mysql> CREATE TABLE tab_parent_copy( id INT NOT NULL PRIMARY KEY ) Engine=Innodb;
    Query OK, 0 rows affected (0.01 sec)

    mysql> RENAME TABLE tab_parent TO tab_parent_legacy, tab_parent_copy TO tab_parent;
    Query OK, 0 rows affected (0.01 sec)

    mysql> SHOW CREATE TABLE tab_child;
    | Table | Create Table
    | tab_child | CREATE TABLE `tab_child` (
    `id` int(11) NOT NULL,
    `parent_id` int(11) NOT NULL,
    PRIMARY KEY (`id`),
    KEY `parent_id` (`parent_id`),
    CONSTRAINT `tab_child_ibfk_1` FOREIGN KEY (`parent_id`) REFERENCES `tab_parent_legacy` (`id`)
    ) ENGINE=InnoDB DEFAULT CHARSET=latin1 COLLATE=latin1_german2_ci |
    1 row in set (0.00 sec)

    So while this technique might not kill your server it is very likely to kill your data.

  • Ryan

    Cool script. Will give it a try.

    Before you run the script, though, you don’t need to copy and paste the output from “SHOW CREATE TABLE badtable”.

    The following will create a new table without any indexes:


    (if you don’t want any data in the new table just truncate it.

  • Skip

    An even simpler way to create the new table would be:

    CREATE TABLE new LIKE old;

  • Shantanu Oak

    For medium sized tables, use outfile. Test case…
    Query OK, 2681793 rows affected (59.72 sec)

    mysql> alter table good disable keys;
    Query OK, 0 rows affected (0.00 sec)

    mysql> LOAD DATA INFILE ‘shantanu.txt’ INTO TABLE good
    Query OK, 2681793 rows affected (3 min 49.91 sec)
    Records: 2681793 Deleted: 0 Skipped: 0 Warnings: 0

    mysql> alter table good enable keys;
    Query OK, 0 rows affected (11 min 1.68 sec)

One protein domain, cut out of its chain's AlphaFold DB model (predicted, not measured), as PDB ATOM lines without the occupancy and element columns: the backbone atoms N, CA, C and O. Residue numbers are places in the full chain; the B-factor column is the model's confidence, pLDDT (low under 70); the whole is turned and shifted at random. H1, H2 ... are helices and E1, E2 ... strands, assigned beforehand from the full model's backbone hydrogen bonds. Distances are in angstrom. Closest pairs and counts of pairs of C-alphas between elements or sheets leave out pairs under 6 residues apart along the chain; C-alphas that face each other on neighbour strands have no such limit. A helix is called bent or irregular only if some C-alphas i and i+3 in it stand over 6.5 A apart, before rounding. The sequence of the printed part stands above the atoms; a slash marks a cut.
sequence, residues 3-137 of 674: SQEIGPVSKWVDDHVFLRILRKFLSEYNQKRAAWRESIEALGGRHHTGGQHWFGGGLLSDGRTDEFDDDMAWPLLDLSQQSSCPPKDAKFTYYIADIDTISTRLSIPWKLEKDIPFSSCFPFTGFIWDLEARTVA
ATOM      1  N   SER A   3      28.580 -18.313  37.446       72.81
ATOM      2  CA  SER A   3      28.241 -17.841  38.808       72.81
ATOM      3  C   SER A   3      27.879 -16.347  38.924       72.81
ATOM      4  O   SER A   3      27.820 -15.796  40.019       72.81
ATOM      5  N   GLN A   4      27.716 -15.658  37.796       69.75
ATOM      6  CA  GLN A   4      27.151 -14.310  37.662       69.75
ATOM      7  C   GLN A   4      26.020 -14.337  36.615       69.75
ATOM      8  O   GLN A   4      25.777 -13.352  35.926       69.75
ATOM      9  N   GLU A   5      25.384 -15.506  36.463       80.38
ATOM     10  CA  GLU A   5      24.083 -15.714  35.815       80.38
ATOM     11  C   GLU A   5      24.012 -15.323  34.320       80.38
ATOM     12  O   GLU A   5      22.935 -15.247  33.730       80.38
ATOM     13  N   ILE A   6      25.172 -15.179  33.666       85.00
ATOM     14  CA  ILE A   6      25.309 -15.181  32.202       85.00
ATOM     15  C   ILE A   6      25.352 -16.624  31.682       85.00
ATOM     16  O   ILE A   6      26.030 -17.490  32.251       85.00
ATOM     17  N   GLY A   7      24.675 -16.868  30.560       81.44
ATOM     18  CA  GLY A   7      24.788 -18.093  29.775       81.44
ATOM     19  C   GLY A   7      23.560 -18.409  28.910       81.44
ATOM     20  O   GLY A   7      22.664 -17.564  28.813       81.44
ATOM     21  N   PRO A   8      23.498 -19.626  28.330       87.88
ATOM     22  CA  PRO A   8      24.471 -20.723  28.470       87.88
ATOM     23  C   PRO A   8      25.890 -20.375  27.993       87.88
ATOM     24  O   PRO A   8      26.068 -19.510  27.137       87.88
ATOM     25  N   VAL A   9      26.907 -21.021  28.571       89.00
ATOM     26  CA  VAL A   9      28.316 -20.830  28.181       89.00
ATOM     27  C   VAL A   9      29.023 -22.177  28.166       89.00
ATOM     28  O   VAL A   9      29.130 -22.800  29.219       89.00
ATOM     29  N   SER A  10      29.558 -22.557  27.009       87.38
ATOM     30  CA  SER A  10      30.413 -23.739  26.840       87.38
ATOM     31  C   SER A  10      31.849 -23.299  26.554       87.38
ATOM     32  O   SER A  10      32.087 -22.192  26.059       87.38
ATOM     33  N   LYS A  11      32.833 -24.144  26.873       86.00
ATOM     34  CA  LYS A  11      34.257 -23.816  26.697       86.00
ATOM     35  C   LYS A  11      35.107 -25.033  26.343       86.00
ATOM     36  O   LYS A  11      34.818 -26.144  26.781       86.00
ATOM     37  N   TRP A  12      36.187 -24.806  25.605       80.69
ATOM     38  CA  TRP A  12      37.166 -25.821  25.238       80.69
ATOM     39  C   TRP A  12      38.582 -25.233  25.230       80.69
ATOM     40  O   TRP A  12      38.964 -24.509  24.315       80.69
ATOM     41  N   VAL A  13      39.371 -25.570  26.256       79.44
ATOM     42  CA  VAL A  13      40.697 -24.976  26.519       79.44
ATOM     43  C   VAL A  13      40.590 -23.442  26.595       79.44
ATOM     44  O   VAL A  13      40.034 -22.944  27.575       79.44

You can use Lock on source table so that writes will temporarily halt but can continue once the data is out.

  • Seun Osewa

    Methinks the best way to deal with unused indexes is to just drop them. It doesn’t take any time at all because indexes are stored separately.

  • Ryan


    Yeah but the “CREATE TABLE new LIKE old;” method will create the new table with the same indexes as the old table. The idea in this case seems to be to create the table without any indexes. “CREATE TABLE new AS SELECT * from old;” will create new with the same schema as old, but without any indexes.

  • Bill

    I recently looked this article back up because I am a new company and needed this script again. Great script with one exception. The limit command starts to deteriorate in performance when you have larger tables (at least with MyISAM which we were using). I had a database with 40M rows and after a million or two performance came to a crawl. I don’t have access to the script anymore, but at the time I rewrote it to use the Primary key column instead. You do run into dead spots if they table has had deletes but for the most part it is quick. Be sure to order on the primary key if you use that method.